In the last few years, farmers in these provinces have struggled to find seasonal labourers during the harvest of agricultural products such as pepper, cashew and coffee. They said they are willing to pay high wages, but few labourers were available and interested in working the fields.
In Nhon Trach District’s Phuoc Khanh Commune in Dong Nai Province, sugarcane crops stand ready to be harvested. However, few locals want to do the job.
Le Minh Dung, a seasonal labourer said to Nông thôn ngày nay (Countryside Today) newspaper that he was paid VNĐ500,000 (US$22) each day to harvest the sugarcane crops.
This is a good payment, but it was a hard job, he said.
Most labourers came from the surrounding provinces, as local young people had left to work in industrial zones, he added.
According to Dũng, in order to have labourers work in these sugar cane fields, owners of the fields must deposit a sum of money as a way of booking labourers.
Nguyen Duc Cuong, owner of the 0.5 hectare-pepper garden in Binh Phuoc Province’s Thanh Hòa Commune, said he needed 10 people to work hard for 10 days to collect all peppers in his garden during harvest.
“We have to pay high to please them. We’ll be dead if they leave,” he said.
He cited that owners of pepper gardens had to pay VNĐ200,000-500,000 for labourers each day and offered free lunch for them in the recent pepper crop in BuDop District.
Võ Văn Đủ, owner of more than 6-hectare pepper garden, said there used to be so many idle laborers in the commune that he just called them several days before the harvest. Now he has to hire labourers to collect his peppers starting in the lunar New Year in February.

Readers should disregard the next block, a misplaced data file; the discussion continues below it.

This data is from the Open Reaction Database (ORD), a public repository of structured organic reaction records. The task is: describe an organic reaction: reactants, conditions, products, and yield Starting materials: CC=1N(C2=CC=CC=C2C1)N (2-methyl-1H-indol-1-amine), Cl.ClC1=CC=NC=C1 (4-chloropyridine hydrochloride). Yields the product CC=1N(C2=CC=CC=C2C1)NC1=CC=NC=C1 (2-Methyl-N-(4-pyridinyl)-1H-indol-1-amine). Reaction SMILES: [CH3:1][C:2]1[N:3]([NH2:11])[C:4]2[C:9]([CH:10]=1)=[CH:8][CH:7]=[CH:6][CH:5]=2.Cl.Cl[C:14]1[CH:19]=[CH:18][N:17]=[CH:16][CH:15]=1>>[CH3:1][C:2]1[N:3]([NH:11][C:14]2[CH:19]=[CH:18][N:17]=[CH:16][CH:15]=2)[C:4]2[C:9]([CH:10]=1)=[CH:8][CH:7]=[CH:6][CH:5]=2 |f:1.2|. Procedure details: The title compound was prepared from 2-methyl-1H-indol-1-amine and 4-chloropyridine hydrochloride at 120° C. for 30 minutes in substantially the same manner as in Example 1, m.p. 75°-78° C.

“My family members can not pick all the peppers alone. Each sào (360sq.m) needs at least two pickers,” he said.
Le Quoc Viet, chairman of Xuan Loc District’s Farmers Association in Dong Nai Province, said that most locals chose to work in industrial zones instead of working in fields, as the work is less hard and offers stable income.
Meanwhile, seasonal labourers from other localities moved when the work called. Therefore, in the harvest time, owners of the crops had no choice but to pay high wages.
Đồng Nai is one of top economic provinces in the region, with a strong shift from agricultural to industrial and service sectors. The number of households in rural areas of the province has increased in the past several years, but the proportion of households engaged in agricultural production, forestry and fishery has sharply decreased.
Figures from the province in 2016 showed that there are more than 481,000 households in rural areas. Of those, more than 136,000 households are engaged in agriculture, forestry and fishery – a decrease of over 18,600 households who have moved to the fields of industry, construction and services.
Meanwhile, Bà Rịa-Vũng Tàu Province has focused on the marine economy, thanks to the national and international port network. A representative of Châu Đức District’s Department of Agriculture and Rural Development said that the district will allocate a land fund of about 11,000 hectares for non-agricultural purposes.
Of that, more than 3,000 hectares will be used for industrial development, 700 hectares for socio-economic development and the rest for infrastructure development.
Lê Văn Gọi, deputy chief of Đồng Nai Province’s coordinating office of new rural development programmes, said that the industrialisation of rural areas and the shortage of seasonal labour are unavoidable.
To solve this problem, he suggested that farmers apply science and technology into their agricultural production.
He said to deal with the scarcity of labourers, some households receive bank loans to buy machines that reduce the need for manual labour. Many farmers have invested in installing irrigation systems and purchasing machines for land preparation and harvest.
Phạm Minh Đạo, former director of the provincial Department of Agriculture and Rural Development, said that the number of machines for agricultural production – more than 9,000 machines and 2,200 harvesters and mills – are still limited compared to the hundreds of thousands of hectares of cultivated land in the province.
He suggested that it was necessary to form specialised farming areas and produce large-field models to reduce costs, increase competitiveness and minimise manual labourers